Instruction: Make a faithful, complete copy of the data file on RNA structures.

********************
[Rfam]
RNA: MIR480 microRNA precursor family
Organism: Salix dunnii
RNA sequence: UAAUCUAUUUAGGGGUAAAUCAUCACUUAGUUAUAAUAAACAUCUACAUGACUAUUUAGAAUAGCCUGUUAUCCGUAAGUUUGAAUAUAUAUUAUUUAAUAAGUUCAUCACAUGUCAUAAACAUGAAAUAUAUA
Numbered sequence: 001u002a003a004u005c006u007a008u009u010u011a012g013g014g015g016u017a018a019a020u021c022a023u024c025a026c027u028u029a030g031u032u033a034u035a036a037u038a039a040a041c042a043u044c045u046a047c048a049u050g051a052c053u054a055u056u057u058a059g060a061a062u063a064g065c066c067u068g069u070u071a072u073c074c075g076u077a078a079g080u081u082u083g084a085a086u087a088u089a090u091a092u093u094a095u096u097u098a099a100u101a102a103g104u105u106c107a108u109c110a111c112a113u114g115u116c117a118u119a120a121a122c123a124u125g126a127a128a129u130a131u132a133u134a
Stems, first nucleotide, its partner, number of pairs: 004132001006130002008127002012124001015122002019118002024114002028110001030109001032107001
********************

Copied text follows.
[Rfam]
RNA: MIR480 microRNA precursor family
Organism: Salix dunnii
RNA sequence: UAAUCUAUUUAGGGGUAAAUCAUCACUUAGUUAUAAUAAACAUCUACAUGACUAUUUAGAAUAGCCUGUUAUCCGUAAGUUUGAAUAUAUAUUAUUUAAUAAGUUCAUCACAUGUCAUAAACAUGAAAUAUAUA
Numbered sequence: 001u002a003a004u005c006u007a008u009u010u011a012g013g014g015g016u017a018a019a020u021c022a023u024c025a026c027u028u029a030g031u032u033a034u035a036a037u038a039a040a041c042a043u044c045u046a047c048a049u050g051a052c053u054a055u056u057u058a059g060a061a062u063a064g065c066c067u068g069u070u071a072u073c074c075g076u077a078a079g080u081u082u083g084a085a086u087a088u089a090u091a092u093u094a095u096u097u098a099a100u101a102a103g104u105u106c107a108u109c110a111c112a113u114g115u116c117a118u119a120a121a122c123a124u125g126a127a128a129u130a131u132a133u134a
Stems, first nucleotide, its partner, number of pairs: 004132001006130002008127002012124001015122002019118002024114002028110001030109001032107001